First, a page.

Friday, October 30, 2020

Former University of Texas tennis coach Michael Center sentenced to 6 months in college bribery admissions scandal

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Former University of Texas men’s tennis coach Michael Center was sentenced to six months in prison Monday for accepting $100,000 in bribes to falsely tag an applicant as a recruit to get the student admitted.

He’s the first college coach to receive time behind bars in the national college admissions scandal after a former Stanford sailing coach avoided prison last summer.

“This is a case, I think, that society has an interest in punishment,” said U.S. District Judge Richard Stearns. Center’s actions “impugn the entire integrity in … the education system in this country.”

Center, 55, sobbed and was consoled by his attorneys and family for several minutes. His prison term is tied for the second-longest in the admissions case. Business executive Douglas Hodge, a parent who paid into the scheme led by mastermind Rick Singer four times, totaling $850,000, was sentenced to nine months in prison.

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“I understand your anguish,” Stearns said. “I know you’re a good man, but this is one of those things that can’t be overlooked.”

Center, who was fired by UT-Austin in March after an accomplished career that included National College Coach of the Year, pleaded guilty in April to conspiracy to commit wire fraud and honest services wire fraud. He agreed to cooperate with federal prosecutors.

The sentence matched the six months recommended by prosecutors for his cooperation. Center was ordered to one year of supervision upon his release and to forfeit $60,000, equal to the amount he said he made from the offense. He’s to report to prison April 6.

Leaving the courthouse, Center declined to comment. His attorney, Jack Cunha, called the sentence “harsh.”

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The prison term – the only sentence given by Stearns in the scandal – is longer than another judge gave parents who paid significantly more into the cheating scheme than Center received in bribes.

“This is a good man who made a mistake,” Cunha said. “None of us want to be judged on the worst day of our lives, and that’s his worst day.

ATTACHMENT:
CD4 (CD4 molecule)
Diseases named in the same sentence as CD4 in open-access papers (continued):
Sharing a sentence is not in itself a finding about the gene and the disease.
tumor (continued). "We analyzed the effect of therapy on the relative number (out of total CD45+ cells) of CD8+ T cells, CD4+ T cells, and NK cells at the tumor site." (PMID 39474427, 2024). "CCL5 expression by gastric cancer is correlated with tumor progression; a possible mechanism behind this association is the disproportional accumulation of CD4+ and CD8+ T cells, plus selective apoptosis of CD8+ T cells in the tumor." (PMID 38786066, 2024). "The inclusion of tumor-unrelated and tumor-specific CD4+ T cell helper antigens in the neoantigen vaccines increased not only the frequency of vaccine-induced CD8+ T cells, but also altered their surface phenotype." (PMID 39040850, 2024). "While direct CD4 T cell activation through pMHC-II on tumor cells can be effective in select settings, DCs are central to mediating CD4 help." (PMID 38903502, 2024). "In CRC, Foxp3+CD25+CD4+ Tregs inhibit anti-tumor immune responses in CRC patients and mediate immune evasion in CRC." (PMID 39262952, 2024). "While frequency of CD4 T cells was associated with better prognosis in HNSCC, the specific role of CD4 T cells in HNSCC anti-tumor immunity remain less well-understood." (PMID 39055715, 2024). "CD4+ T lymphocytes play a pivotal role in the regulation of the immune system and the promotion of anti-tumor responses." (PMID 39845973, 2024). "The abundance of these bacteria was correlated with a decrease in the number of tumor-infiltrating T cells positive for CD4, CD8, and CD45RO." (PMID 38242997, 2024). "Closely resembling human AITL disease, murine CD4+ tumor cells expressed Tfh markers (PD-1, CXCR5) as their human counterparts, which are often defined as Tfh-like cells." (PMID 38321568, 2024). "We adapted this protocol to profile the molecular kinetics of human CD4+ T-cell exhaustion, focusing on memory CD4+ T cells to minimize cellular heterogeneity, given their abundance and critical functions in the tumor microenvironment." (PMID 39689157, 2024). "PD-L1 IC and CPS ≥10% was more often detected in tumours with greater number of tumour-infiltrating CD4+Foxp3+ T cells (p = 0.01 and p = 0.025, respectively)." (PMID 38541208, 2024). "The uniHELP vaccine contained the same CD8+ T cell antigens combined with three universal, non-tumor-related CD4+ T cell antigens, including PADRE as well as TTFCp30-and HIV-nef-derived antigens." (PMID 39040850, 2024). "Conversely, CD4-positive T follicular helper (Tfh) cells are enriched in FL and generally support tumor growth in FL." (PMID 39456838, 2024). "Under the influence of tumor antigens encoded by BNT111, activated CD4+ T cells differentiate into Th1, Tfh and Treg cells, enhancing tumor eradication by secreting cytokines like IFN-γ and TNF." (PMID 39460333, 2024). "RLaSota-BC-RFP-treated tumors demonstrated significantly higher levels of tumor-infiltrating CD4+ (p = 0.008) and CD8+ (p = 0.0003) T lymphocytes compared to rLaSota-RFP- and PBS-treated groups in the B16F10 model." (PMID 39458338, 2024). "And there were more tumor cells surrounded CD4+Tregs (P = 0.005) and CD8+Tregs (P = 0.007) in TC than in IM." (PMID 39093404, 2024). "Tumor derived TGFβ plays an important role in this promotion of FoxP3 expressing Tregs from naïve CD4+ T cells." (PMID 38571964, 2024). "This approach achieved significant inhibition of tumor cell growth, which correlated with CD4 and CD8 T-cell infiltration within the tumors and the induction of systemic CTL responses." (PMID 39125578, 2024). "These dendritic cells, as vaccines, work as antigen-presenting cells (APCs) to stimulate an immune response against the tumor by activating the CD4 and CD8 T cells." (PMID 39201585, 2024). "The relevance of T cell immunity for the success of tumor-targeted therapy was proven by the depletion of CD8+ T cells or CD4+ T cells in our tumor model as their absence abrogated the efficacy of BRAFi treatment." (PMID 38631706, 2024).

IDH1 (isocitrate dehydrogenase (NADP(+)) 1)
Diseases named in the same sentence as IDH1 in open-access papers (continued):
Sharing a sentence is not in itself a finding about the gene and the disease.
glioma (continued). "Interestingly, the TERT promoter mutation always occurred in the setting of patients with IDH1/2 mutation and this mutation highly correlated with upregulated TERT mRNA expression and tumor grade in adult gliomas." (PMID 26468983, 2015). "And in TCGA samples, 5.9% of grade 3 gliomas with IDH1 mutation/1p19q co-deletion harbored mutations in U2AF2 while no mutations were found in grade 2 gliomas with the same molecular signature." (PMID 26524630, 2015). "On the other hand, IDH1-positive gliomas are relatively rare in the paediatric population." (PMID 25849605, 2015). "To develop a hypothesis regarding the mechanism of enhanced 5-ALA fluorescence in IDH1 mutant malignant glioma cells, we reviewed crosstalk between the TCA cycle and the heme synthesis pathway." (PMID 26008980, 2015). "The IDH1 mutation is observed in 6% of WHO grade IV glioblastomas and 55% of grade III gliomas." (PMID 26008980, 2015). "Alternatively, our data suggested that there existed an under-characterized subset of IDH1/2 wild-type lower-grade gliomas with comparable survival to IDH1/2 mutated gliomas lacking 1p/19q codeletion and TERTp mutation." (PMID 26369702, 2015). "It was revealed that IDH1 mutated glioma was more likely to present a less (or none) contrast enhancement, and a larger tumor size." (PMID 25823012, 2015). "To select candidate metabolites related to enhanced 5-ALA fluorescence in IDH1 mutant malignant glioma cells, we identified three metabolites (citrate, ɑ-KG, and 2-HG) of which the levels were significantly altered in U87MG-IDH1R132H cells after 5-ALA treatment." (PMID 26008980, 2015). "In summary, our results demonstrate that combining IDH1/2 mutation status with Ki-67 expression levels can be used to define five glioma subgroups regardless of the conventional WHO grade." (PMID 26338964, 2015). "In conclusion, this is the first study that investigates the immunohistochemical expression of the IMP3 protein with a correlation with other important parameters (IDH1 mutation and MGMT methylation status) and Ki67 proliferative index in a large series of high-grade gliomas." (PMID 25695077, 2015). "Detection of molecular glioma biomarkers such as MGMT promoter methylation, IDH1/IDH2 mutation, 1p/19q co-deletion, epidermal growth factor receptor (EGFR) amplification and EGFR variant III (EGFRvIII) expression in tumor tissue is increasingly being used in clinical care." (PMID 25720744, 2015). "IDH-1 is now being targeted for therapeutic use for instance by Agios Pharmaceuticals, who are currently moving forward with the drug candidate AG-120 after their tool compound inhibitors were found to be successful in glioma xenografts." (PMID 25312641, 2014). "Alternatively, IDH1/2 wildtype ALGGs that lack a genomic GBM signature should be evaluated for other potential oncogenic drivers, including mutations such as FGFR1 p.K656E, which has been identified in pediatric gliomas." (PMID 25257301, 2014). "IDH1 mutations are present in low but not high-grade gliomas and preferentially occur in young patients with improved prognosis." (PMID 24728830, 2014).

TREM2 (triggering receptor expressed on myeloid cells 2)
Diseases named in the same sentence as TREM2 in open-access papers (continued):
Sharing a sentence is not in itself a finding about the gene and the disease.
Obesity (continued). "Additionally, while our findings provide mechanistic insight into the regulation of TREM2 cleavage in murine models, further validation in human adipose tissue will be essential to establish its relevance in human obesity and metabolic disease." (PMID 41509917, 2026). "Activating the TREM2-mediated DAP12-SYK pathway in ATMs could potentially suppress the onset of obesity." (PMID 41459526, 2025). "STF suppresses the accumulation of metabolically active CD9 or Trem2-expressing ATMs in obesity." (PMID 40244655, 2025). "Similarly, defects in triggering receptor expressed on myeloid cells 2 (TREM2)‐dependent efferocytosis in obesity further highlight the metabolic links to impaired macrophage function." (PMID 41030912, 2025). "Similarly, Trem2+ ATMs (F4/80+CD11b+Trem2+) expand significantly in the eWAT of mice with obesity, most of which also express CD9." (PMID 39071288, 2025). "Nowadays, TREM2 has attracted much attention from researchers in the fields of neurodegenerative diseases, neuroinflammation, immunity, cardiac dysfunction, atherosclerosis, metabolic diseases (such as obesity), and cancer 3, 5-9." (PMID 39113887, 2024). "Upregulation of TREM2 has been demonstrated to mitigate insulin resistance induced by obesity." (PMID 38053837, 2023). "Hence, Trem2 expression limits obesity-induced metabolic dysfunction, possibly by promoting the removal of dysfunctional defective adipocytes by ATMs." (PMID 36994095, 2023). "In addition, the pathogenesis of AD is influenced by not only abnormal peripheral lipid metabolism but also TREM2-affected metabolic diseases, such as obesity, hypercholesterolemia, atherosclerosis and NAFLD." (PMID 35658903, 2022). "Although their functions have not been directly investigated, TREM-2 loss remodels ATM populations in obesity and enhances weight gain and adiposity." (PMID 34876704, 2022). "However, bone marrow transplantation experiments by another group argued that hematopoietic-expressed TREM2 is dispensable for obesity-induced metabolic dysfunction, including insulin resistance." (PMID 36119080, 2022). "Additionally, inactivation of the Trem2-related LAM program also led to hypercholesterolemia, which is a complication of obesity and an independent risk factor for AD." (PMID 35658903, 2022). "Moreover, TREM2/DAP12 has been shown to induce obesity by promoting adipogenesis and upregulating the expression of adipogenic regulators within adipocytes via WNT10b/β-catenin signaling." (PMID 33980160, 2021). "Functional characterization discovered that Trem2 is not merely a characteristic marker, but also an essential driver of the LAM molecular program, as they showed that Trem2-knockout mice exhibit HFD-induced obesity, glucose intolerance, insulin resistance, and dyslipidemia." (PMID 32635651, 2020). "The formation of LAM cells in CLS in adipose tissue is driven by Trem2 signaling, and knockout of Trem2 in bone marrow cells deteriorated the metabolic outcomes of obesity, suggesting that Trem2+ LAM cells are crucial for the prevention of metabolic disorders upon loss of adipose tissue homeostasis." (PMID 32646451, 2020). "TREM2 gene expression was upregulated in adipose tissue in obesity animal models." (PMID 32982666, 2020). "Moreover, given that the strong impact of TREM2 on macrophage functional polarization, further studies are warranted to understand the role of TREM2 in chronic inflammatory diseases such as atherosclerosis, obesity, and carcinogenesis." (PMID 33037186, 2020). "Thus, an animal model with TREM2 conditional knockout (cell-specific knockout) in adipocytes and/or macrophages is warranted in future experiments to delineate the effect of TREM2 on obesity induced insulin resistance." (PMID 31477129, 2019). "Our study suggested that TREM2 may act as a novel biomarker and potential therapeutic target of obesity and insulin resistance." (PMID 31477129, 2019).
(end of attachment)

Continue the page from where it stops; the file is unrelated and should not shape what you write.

“I thought he got a hard hit. He helped them out from the very beginning. He did everything he could to make it right, knowing what he did was wrong. It’s a case that’s media sexy, and I think he paid for that.”

Fourteen parents have been sentenced in the “Varsity Blues” scandal revealed last year; Center’s sentence marked the second for a college coach.

Former Stanford sailing coach John Vandemoer  avoided prison in June, when the judge noted he used $610,000 in bribes on Stanford’s sailing program, not for his personal use. None of the students tied to his payments attended Stanford as a direct result of his actions. Former coaches at Yale University and the University of Southern California await sentencing, while coaches at Georgetown University, Wake Forest and UCLA fight charges.

Before receiving his sentence, Center choked up as he apologized to the judge for his involvement in the scheme.

“I just want to say how sorry I am,” Center said. “I’m so sorry to my family, my wife, my two boys, my friends and all my former players that I coached over the last 30 years. I’ve never done anything like this before. I would never do anything like this again.”

Cunha argued Center should be spared prison because he had suffered enough. Texas won the men’s tennis national championship months after he was fired, he pointed out, calling Center’s actions in the case an “anomaly.” Fifty-two former colleagues of Center and athletes who played for him sent letters to the judge on his behalf.

“Mr. Center did step forward right at the beginning,” Cunha said. “He’s lost his reputation as a coach. He’s lost so much. He will never be in that situation again. … Incarceration will absolutely make no difference in general deterrence.”